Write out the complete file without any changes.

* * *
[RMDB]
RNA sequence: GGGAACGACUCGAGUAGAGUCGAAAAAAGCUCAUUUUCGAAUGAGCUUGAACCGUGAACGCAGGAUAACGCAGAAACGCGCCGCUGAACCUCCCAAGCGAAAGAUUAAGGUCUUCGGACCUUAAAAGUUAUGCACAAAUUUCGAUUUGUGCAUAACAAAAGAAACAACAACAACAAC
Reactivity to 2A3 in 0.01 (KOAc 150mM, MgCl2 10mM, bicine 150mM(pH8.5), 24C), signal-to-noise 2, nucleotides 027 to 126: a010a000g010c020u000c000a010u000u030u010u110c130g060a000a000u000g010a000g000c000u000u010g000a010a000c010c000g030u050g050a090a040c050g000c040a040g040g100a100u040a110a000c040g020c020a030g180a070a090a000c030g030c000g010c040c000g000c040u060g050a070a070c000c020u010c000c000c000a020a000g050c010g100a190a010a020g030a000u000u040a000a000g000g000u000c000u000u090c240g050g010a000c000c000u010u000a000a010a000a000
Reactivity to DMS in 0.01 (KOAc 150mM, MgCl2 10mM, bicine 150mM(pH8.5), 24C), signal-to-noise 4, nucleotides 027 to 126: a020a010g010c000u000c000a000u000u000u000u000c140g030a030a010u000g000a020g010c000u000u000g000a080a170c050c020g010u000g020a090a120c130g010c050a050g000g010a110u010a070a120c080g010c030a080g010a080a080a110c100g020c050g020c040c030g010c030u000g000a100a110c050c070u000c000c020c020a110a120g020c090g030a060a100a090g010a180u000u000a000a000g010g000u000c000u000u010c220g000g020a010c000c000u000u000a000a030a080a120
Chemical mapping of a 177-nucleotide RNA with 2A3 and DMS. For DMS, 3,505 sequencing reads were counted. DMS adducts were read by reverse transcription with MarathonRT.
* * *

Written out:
[RMDB]
RNA sequence: GGGAACGACUCGAGUAGAGUCGAAAAAAGCUCAUUUUCGAAUGAGCUUGAACCGUGAACGCAGGAUAACGCAGAAACGCGCCGCUGAACCUCCCAAGCGAAAGAUUAAGGUCUUCGGACCUUAAAAGUUAUGCACAAAUUUCGAUUUGUGCAUAACAAAAGAAACAACAACAACAAC
Reactivity to 2A3 in 0.01 (KOAc 150mM, MgCl2 10mM, bicine 150mM(pH8.5), 24C), signal-to-noise 2, nucleotides 027 to 126: a010a000g010c020u000c000a010u000u030u010u110c130g060a000a000u000g010a000g000c000u000u010g000a010a000c010c000g030u050g050a090a040c050g000c040a040g040g100a100u040a110a000c040g020c020a030g180a070a090a000c030g030c000g010c040c000g000c040u060g050a070a070c000c020u010c000c000c000a020a000g050c010g100a190a010a020g030a000u000u040a000a000g000g000u000c000u000u090c240g050g010a000c000c000u010u000a000a010a000a000
Reactivity to DMS in 0.01 (KOAc 150mM, MgCl2 10mM, bicine 150mM(pH8.5), 24C), signal-to-noise 4, nucleotides 027 to 126: a020a010g010c000u000c000a000u000u000u000u000c140g030a030a010u000g000a020g010c000u000u000g000a080a170c050c020g010u000g020a090a120c130g010c050a050g000g010a110u010a070a120c080g010c030a080g010a080a080a110c100g020c050g020c040c030g010c030u000g000a100a110c050c070u000c000c020c020a110a120g020c090g030a060a100a090g010a180u000u000a000a000g010g000u000c000u000u010c220g000g020a010c000c000u000u000a000a030a080a120
Chemical mapping of a 177-nucleotide RNA with 2A3 and DMS. For DMS, 3,505 sequencing reads were counted. DMS adducts were read by reverse transcription with MarathonRT.